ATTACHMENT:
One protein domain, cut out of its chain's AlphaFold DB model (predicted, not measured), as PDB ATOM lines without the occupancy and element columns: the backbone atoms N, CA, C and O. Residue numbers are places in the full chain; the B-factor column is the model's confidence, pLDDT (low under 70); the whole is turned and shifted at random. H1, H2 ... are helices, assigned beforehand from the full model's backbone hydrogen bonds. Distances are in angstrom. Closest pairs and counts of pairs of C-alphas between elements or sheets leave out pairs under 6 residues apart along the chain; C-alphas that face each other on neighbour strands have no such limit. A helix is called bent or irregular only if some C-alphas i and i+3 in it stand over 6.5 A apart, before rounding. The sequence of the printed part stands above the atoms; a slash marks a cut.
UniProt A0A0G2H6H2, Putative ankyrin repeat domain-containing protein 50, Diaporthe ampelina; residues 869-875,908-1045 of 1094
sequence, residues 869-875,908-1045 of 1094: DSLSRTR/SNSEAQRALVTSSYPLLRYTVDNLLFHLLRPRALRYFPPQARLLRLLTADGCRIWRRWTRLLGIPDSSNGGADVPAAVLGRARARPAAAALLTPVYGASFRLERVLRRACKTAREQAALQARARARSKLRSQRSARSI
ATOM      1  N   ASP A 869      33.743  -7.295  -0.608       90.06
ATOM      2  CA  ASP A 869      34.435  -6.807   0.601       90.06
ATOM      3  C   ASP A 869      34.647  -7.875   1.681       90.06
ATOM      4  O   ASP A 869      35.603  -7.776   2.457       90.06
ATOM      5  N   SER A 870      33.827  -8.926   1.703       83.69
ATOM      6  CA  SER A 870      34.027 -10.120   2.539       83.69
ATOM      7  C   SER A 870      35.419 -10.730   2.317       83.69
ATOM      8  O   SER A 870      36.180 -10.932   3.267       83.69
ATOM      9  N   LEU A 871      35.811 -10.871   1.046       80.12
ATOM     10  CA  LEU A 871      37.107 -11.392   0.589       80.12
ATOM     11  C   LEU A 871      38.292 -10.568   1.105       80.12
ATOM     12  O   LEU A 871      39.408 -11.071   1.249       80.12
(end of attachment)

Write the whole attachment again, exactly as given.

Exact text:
One protein domain, cut out of its chain's AlphaFold DB model (predicted, not measured), as PDB ATOM lines without the occupancy and element columns: the backbone atoms N, CA, C and O. Residue numbers are places in the full chain; the B-factor column is the model's confidence, pLDDT (low under 70); the whole is turned and shifted at random. H1, H2 ... are helices, assigned beforehand from the full model's backbone hydrogen bonds. Distances are in angstrom. Closest pairs and counts of pairs of C-alphas between elements or sheets leave out pairs under 6 residues apart along the chain; C-alphas that face each other on neighbour strands have no such limit. A helix is called bent or irregular only if some C-alphas i and i+3 in it stand over 6.5 A apart, before rounding. The sequence of the printed part stands above the atoms; a slash marks a cut.
UniProt A0A0G2H6H2, Putative ankyrin repeat domain-containing protein 50, Diaporthe ampelina; residues 869-875,908-1045 of 1094
sequence, residues 869-875,908-1045 of 1094: DSLSRTR/SNSEAQRALVTSSYPLLRYTVDNLLFHLLRPRALRYFPPQARLLRLLTADGCRIWRRWTRLLGIPDSSNGGADVPAAVLGRARARPAAAALLTPVYGASFRLERVLRRACKTAREQAALQARARARSKLRSQRSARSI
ATOM      1  N   ASP A 869      33.743  -7.295  -0.608       90.06
ATOM      2  CA  ASP A 869      34.435  -6.807   0.601       90.06
ATOM      3  C   ASP A 869      34.647  -7.875   1.681       90.06
ATOM      4  O   ASP A 869      35.603  -7.776   2.457       90.06
ATOM      5  N   SER A 870      33.827  -8.926   1.703       83.69
ATOM      6  CA  SER A 870      34.027 -10.120   2.539       83.69
ATOM      7  C   SER A 870      35.419 -10.730   2.317       83.69
ATOM      8  O   SER A 870      36.180 -10.932   3.267       83.69
ATOM      9  N   LEU A 871      35.811 -10.871   1.046       80.12
ATOM     10  CA  LEU A 871      37.107 -11.392   0.589       80.12
ATOM     11  C   LEU A 871      38.292 -10.568   1.105       80.12
ATOM     12  O   LEU A 871      39.408 -11.071   1.249       80.12